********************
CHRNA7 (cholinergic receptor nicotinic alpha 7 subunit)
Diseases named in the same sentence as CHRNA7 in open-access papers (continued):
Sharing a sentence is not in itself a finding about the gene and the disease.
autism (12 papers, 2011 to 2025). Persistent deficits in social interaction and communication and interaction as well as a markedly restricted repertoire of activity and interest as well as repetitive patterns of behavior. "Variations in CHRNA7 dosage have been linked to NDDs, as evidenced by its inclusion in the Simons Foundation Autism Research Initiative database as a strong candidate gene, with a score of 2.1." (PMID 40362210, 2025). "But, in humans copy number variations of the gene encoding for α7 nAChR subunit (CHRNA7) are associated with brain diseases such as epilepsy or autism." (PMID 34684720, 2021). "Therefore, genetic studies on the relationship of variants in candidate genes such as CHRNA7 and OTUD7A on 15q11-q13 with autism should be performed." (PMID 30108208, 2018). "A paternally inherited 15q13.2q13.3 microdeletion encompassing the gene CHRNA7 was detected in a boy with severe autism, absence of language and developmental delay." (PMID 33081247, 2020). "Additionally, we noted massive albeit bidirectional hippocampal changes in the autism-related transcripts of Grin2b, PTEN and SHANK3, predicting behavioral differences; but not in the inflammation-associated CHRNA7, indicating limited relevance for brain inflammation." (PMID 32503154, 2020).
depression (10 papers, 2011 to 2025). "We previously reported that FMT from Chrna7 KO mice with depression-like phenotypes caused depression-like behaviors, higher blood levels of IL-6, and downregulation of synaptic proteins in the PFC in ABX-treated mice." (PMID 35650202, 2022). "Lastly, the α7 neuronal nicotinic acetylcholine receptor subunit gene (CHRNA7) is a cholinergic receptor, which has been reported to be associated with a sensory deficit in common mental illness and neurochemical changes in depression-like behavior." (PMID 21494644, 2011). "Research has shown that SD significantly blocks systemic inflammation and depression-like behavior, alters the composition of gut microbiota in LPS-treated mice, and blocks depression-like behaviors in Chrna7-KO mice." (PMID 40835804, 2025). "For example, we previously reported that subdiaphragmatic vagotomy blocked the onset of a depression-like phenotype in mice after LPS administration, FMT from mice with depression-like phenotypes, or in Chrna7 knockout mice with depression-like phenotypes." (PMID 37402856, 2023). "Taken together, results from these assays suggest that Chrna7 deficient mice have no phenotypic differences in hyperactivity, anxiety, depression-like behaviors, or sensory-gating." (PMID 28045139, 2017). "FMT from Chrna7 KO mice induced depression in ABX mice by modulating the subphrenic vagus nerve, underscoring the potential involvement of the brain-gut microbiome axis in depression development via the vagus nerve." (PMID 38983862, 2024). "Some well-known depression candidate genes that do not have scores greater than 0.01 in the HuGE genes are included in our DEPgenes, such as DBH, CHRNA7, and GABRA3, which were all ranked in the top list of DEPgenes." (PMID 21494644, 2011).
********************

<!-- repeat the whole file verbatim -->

CHRNA7 (cholinergic receptor nicotinic alpha 7 subunit)
Diseases named in the same sentence as CHRNA7 in open-access papers (continued):
Sharing a sentence is not in itself a finding about the gene and the disease.
autism (12 papers, 2011 to 2025). Persistent deficits in social interaction and communication and interaction as well as a markedly restricted repertoire of activity and interest as well as repetitive patterns of behavior. "Variations in CHRNA7 dosage have been linked to NDDs, as evidenced by its inclusion in the Simons Foundation Autism Research Initiative database as a strong candidate gene, with a score of 2.1." (PMID 40362210, 2025). "But, in humans copy number variations of the gene encoding for α7 nAChR subunit (CHRNA7) are associated with brain diseases such as epilepsy or autism." (PMID 34684720, 2021). "Therefore, genetic studies on the relationship of variants in candidate genes such as CHRNA7 and OTUD7A on 15q11-q13 with autism should be performed." (PMID 30108208, 2018). "A paternally inherited 15q13.2q13.3 microdeletion encompassing the gene CHRNA7 was detected in a boy with severe autism, absence of language and developmental delay." (PMID 33081247, 2020). "Additionally, we noted massive albeit bidirectional hippocampal changes in the autism-related transcripts of Grin2b, PTEN and SHANK3, predicting behavioral differences; but not in the inflammation-associated CHRNA7, indicating limited relevance for brain inflammation." (PMID 32503154, 2020).
depression (10 papers, 2011 to 2025). "We previously reported that FMT from Chrna7 KO mice with depression-like phenotypes caused depression-like behaviors, higher blood levels of IL-6, and downregulation of synaptic proteins in the PFC in ABX-treated mice." (PMID 35650202, 2022). "Lastly, the α7 neuronal nicotinic acetylcholine receptor subunit gene (CHRNA7) is a cholinergic receptor, which has been reported to be associated with a sensory deficit in common mental illness and neurochemical changes in depression-like behavior." (PMID 21494644, 2011). "Research has shown that SD significantly blocks systemic inflammation and depression-like behavior, alters the composition of gut microbiota in LPS-treated mice, and blocks depression-like behaviors in Chrna7-KO mice." (PMID 40835804, 2025). "For example, we previously reported that subdiaphragmatic vagotomy blocked the onset of a depression-like phenotype in mice after LPS administration, FMT from mice with depression-like phenotypes, or in Chrna7 knockout mice with depression-like phenotypes." (PMID 37402856, 2023). "Taken together, results from these assays suggest that Chrna7 deficient mice have no phenotypic differences in hyperactivity, anxiety, depression-like behaviors, or sensory-gating." (PMID 28045139, 2017). "FMT from Chrna7 KO mice induced depression in ABX mice by modulating the subphrenic vagus nerve, underscoring the potential involvement of the brain-gut microbiome axis in depression development via the vagus nerve." (PMID 38983862, 2024). "Some well-known depression candidate genes that do not have scores greater than 0.01 in the HuGE genes are included in our DEPgenes, such as DBH, CHRNA7, and GABRA3, which were all ranked in the top list of DEPgenes." (PMID 21494644, 2011).